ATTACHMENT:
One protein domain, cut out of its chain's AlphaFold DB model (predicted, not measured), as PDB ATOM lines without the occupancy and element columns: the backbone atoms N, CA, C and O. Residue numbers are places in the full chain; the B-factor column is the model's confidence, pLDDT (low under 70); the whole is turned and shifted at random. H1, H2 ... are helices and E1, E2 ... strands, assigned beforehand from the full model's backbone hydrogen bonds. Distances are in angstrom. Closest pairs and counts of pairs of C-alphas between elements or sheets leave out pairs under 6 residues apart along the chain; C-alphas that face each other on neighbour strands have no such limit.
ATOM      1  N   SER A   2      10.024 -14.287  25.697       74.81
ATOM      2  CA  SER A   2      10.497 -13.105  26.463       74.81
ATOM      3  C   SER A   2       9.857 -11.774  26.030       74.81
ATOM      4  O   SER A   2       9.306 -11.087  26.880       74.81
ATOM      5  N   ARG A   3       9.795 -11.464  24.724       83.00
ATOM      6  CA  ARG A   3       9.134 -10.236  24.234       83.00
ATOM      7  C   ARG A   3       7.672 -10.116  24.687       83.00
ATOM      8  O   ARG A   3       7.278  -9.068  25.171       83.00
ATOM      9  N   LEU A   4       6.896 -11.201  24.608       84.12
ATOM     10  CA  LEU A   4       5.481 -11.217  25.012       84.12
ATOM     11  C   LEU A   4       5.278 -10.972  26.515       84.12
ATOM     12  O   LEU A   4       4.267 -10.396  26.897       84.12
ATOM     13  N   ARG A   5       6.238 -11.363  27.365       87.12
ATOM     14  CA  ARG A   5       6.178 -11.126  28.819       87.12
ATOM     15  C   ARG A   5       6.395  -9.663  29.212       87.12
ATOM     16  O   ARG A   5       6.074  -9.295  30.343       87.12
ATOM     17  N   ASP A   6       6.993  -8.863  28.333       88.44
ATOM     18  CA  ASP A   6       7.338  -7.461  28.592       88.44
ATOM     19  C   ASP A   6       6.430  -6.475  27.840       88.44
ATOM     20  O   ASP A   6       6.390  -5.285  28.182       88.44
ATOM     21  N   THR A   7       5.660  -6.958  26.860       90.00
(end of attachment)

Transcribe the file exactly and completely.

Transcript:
One protein domain, cut out of its chain's AlphaFold DB model (predicted, not measured), as PDB ATOM lines without the occupancy and element columns: the backbone atoms N, CA, C and O. Residue numbers are places in the full chain; the B-factor column is the model's confidence, pLDDT (low under 70); the whole is turned and shifted at random. H1, H2 ... are helices and E1, E2 ... strands, assigned beforehand from the full model's backbone hydrogen bonds. Distances are in angstrom. Closest pairs and counts of pairs of C-alphas between elements or sheets leave out pairs under 6 residues apart along the chain; C-alphas that face each other on neighbour strands have no such limit.
ATOM      1  N   SER A   2      10.024 -14.287  25.697       74.81
ATOM      2  CA  SER A   2      10.497 -13.105  26.463       74.81
ATOM      3  C   SER A   2       9.857 -11.774  26.030       74.81
ATOM      4  O   SER A   2       9.306 -11.087  26.880       74.81
ATOM      5  N   ARG A   3       9.795 -11.464  24.724       83.00
ATOM      6  CA  ARG A   3       9.134 -10.236  24.234       83.00
ATOM      7  C   ARG A   3       7.672 -10.116  24.687       83.00
ATOM      8  O   ARG A   3       7.278  -9.068  25.171       83.00
ATOM      9  N   LEU A   4       6.896 -11.201  24.608       84.12
ATOM     10  CA  LEU A   4       5.481 -11.217  25.012       84.12
ATOM     11  C   LEU A   4       5.278 -10.972  26.515       84.12
ATOM     12  O   LEU A   4       4.267 -10.396  26.897       84.12
ATOM     13  N   ARG A   5       6.238 -11.363  27.365       87.12
ATOM     14  CA  ARG A   5       6.178 -11.126  28.819       87.12
ATOM     15  C   ARG A   5       6.395  -9.663  29.212       87.12
ATOM     16  O   ARG A   5       6.074  -9.295  30.343       87.12
ATOM     17  N   ASP A   6       6.993  -8.863  28.333       88.44
ATOM     18  CA  ASP A   6       7.338  -7.461  28.592       88.44
ATOM     19  C   ASP A   6       6.430  -6.475  27.840       88.44
ATOM     20  O   ASP A   6       6.390  -5.285  28.182       88.44
ATOM     21  N   THR A   7       5.660  -6.958  26.860       90.00